Nick Miller and Simon Bowden talk about understanding the new
regulator (the ACNC), its power and responsibilities.
So Simon, in the charities and not-for-profits place there's
a lot of reform proposals on the agenda at the moment and a number
of those are in your space, the tax area. What are some of the
examples of what's coming down the pipeline from that
Sure Nick, the most important thing I think is the establishment
of the Australian Charities and Not-for-Profits Commission which
will take effect from 1 July 2012, in just a few months time. This
organisation will take over the regulation of charities primarily
from the Australian Taxation Office which is currently the de facto
regulator for the charities and not-for-profits. So another
significant change that the government is proposing to make is by
introducing a statutory definition of charities. Currently we are
relying on 400 years worth of case law to determine what's a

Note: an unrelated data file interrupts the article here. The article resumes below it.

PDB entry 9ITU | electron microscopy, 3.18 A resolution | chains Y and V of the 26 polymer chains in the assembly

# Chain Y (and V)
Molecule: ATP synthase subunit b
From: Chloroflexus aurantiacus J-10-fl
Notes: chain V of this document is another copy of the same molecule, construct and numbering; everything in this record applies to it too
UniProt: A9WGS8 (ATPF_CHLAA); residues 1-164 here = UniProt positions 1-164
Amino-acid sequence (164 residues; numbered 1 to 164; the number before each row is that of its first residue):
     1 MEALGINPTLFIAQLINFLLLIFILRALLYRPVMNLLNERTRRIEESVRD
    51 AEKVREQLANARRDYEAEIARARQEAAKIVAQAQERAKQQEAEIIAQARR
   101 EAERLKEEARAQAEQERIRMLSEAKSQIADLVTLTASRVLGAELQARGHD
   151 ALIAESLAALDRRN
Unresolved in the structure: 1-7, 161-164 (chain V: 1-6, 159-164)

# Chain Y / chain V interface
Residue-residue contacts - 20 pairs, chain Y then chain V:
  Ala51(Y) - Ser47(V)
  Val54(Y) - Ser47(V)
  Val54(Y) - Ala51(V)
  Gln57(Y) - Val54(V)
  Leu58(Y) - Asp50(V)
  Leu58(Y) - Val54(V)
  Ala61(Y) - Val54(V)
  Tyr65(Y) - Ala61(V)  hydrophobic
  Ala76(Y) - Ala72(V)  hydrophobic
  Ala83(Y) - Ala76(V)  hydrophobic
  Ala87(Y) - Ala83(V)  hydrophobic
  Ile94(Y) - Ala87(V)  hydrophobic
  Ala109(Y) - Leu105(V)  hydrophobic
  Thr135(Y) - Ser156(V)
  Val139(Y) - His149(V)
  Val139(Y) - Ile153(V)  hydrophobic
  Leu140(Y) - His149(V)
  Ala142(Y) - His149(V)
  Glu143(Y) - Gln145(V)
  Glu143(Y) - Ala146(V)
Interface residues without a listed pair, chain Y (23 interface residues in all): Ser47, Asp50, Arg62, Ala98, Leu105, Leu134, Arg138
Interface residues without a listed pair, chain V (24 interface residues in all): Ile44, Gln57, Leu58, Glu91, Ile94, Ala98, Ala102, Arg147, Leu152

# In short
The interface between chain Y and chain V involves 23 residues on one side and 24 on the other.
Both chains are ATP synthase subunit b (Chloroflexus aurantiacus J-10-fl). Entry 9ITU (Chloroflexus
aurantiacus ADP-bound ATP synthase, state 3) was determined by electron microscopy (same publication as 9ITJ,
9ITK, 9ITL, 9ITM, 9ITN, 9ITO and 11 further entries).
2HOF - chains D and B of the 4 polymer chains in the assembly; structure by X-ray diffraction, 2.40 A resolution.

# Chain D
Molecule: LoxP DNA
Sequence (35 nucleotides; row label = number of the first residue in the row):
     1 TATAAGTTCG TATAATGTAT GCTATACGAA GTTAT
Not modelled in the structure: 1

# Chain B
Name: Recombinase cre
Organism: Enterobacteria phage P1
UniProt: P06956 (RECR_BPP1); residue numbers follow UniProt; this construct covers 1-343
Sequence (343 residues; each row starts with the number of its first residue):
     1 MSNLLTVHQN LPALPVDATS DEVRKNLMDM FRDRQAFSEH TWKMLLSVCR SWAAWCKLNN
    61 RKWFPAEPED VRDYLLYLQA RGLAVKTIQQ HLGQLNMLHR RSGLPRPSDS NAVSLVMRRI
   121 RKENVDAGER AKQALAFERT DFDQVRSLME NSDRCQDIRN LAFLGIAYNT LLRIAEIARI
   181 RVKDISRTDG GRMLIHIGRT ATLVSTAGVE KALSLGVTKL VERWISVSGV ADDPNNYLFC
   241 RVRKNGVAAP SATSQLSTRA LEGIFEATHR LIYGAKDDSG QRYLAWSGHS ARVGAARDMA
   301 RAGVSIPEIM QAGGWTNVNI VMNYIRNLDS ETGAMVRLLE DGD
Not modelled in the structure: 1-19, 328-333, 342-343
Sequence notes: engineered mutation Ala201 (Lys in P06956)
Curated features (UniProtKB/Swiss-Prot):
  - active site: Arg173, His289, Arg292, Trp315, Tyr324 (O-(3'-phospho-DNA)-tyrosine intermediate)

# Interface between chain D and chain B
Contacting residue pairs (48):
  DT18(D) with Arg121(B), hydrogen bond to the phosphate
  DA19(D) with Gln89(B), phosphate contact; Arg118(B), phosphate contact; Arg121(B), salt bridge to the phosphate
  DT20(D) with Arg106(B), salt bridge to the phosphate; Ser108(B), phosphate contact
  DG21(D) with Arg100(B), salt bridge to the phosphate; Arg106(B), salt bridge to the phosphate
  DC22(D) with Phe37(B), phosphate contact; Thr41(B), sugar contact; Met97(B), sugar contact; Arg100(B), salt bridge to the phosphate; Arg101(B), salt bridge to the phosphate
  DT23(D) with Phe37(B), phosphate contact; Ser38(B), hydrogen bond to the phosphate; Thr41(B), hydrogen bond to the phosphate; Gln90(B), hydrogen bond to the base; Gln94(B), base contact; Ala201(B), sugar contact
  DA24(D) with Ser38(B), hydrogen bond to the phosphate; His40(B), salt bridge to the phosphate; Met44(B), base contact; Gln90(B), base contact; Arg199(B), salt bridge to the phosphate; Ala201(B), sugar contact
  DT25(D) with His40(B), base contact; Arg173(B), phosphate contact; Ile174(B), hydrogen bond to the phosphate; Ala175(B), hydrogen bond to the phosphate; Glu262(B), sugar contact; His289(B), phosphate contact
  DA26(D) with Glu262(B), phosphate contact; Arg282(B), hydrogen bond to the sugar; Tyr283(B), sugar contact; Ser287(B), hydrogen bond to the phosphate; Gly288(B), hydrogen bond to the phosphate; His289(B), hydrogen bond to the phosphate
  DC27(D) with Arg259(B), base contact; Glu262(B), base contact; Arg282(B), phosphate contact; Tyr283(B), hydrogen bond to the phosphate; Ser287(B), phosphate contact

charity and in the modern world the government thinks that
that's a bit inappropriate. So from 1 July 2013 they're
proposing to bring in a Commonwealth statutory definition of
charity that will require organisations to look at whether they
will remain charitable under the new definition, but also provide
opportunities for organisations that may not currently be
considered charitable by the ATO or by the courts whether they will
come within the new definition. So a lot of organisations should
keep that in mind. Also the ACNC will from 1 July 2017, when the
new definition comes into effect, be undertaking a review of all of
the people that are registered with them, to see whether they
conform with the new definition so organisations should be prepared
for some questions from the ACNC from that time.
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